Consumers need to know what they’re consuming. One of the fundamental functions of the FDA is to ensure just that. It’s no different for cannabis and CBD products – consumers need to know how much and the source of the CBD and THC they are consuming. Thus far, however, there has been little federal oversight for manufacturing CBD products, and this has fostered confusion and deception.
The Journal of the American Medical Association and other sources have reported that many unregulated, hemp-derived CBD oil products are mislabeled as to CBD and THC content. 41424344 Some hemp-derived CBD brands have falsely claimed full-spectrum CBD-rich oil is in their products, but lab tests of several samples revealed only one cannabinoid – CBD – was present, indicating that these products were made with a CBD isolate rather than a more efficacious whole plant CBD-rich extract. 45 There are other mislabeling issues, as well, that warrant careful scrutiny, including (but not limited to) exaggerated or unsubstantiated medical claims that CBD businesses make about their products.
Question 4: Suggestions
Most labeling problems are easily correctable and preventable with requisite lab testing and sensible regulations. Labels that accurately reflect the content of CBD products are essential for consumers who seek to make informed decisions about using CBD as a health aide. Accordingly, Project CBD suggests the following:
- Regulations should require specific information on CBD product labels, including the amount of CBD and THC per serving, not just the total cannabinoid content for the entire product.
- Labels should indicate whether the product contains a CBD isolate, a full-spectrum CBD-rich oil extract, or a so-called broad-spectrum extract without THC.
- Given the possibility of drug interactions when a large dose of CBD is consumed by people taking pharmaceuticals, the FDA should require a warning label for products consisting of high-dose CBD isolates (See Appendix D).
- Poorly processed CBD oil may be contaminated with toxic solvent and pesticide residues, thinning agents, corn syrup, artificial flavors and colors, and other toxins. Product labels must indicate any additive ingredients that are present in CBD oil products.
Some CBD hemp companies make false claims that the CBD in their products is extracted from hemp seeds and/or hemp stalk. The stalk of the hemp plant is not a viable source of CBD oil, which is concentrated on the flower tops and to a lesser extent on the leaves of cannabis. While hemp seeds are an excellent source of protein-rich omega 3 fatty acids, the seeds themselves don’t contain CBD, THC or any other cannabinoids. CBD oil in not the same as “hemp oil” or “hempseed oil,” and this should be clearly indicated on product labels to avoid confusion.
Question 4: Honor the whole plant
When the endocannabinoid system doesn’t function properly, our health suffers. Scientific studies have shown that the endocannabinoid system is dysregulated in nearly all pathological conditions. According to Pal Pacher and Geroge Kunos, leading scientists with the National Institutes of Health, “[M]odulating endocannabinoid system activity may have therapeutic potential in almost all diseases affecting humans, including obesity/metabolic syndrome, diabetes and diabetic complications, neurodegenerative, inflammatory, cardiovascular, liver, gastrointestinal, skin diseases, pain, psychiatric disorders, cachexia, cancer, chemotherapy induced nausea and vomiting among many others.” 46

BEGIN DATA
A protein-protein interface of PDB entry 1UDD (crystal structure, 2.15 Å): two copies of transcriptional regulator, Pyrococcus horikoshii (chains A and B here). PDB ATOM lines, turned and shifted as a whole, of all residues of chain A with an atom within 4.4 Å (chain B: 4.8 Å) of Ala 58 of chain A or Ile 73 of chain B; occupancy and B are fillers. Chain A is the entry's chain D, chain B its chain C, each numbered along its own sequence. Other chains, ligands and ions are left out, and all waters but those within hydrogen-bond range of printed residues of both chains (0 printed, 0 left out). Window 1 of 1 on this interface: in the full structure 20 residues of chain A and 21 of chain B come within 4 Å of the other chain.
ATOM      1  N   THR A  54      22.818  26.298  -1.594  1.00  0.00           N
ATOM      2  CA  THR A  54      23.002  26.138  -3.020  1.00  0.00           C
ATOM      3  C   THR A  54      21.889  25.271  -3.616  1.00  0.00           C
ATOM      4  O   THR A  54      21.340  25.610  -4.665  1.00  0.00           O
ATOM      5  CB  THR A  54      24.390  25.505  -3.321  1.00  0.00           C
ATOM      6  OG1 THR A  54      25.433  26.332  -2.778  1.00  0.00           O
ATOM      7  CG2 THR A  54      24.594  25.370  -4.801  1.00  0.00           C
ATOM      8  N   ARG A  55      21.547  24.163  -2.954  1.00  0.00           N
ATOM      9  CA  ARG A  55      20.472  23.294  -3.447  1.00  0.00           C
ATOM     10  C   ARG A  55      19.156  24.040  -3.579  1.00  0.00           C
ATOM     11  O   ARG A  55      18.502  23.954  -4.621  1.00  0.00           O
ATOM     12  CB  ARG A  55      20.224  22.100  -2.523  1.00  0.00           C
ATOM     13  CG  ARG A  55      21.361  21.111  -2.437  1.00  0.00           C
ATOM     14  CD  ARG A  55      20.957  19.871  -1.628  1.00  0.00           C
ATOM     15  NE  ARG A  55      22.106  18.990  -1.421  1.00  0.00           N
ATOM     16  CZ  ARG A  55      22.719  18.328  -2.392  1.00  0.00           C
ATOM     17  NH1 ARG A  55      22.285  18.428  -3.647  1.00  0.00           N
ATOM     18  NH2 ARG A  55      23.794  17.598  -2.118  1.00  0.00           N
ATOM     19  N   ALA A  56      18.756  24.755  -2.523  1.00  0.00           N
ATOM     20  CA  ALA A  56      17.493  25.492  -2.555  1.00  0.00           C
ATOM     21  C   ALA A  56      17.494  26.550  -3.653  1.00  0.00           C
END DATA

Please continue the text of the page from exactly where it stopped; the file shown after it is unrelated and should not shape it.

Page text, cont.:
By modulating the endocannabinoid system and improving endocannabinoid tone, CBD-rich and THC-rich cannabis can slow, or in some cases stop, the progression of various diseases. 47 The federal government, however, refuses to acknowledge what people have known for thousands of years – that cannabis is a medically useful plant.
Medical scientists know a great deal about how cannabis components confer various effects through multiple molecular pathways. The therapeutic use of cannabis for millennia is a testament to its safety and efficacy. Ensuring the safety and quality of CBD-rich and cannabinoid-based products, while creating an avenue to study the medical impacts of this versatile plant, should be the FDA’s utmost priority in crafting regulation.
- Bonn-Miller, Marcel O et al. “Labeling Accuracy of Cannabidiol Extracts Sold Online.” JAMA vol. 318,17 (2017): 1708-1709. doi:10.1001/jama.2017.11909
- Freedman, D.A. and Patel, A.D., 2018. Inadequate Regulation Contributes to Mislabeled Online Cannabidiol Products. Pediatric Neurology Briefs, 32, p.3. DOI: http://doi.org/10.15844/pedneurbriefs-32-3
- Jikomes, Nick, and Michael Zoorob. “The Cannabinoid Content of Legal Cannabis in Washington State Varies Systematically Across Testing Facilities and Popular Consumer Products.” Scientific Reports, vol. 8, no. 1, 2018, doi:10.1038/s41598-018-22755-2.
- Justin L. Poklis, Haley A. Mulder, Michelle R. Peace, The unexpected identification of the cannabimimetic, 5F-ADB, and dextromethorphan in commercially available cannabidiol e-liquids, Forensic Science International, Volume 294, 2019, Pages e25-e27, ISSN 0379-0738, https://doi.org/10.1016/j.forsciint.2018.10.019.
- “CBD & Hemp Extract Supplements Review.” ConsumerLab.com, 8 Feb. 2019, www.consumerlab.com/reviews/cbd-oil-hemp-review/cbd-oil/PREVIEW/.
- Pacher, Pál, and George Kunos. “Modulating the endocannabinoid system in human health and disease–successes and failures.” The FEBS journal vol. 280,9 (2013): 1918-43. doi:10.1111/febs.12260
- Russo, Ethan B. “Clinical Endocannabinoid Deficiency Reconsidered: Current Research Supports the Theory in Migraine, Fibromyalgia, Irritable Bowel, and Other Treatment-Resistant Syndromes.” Cannabis and Cannabinoid Research, vol. 1, no. 1, 2016, pp. 154–165., doi:10.1089/can.2016.0009.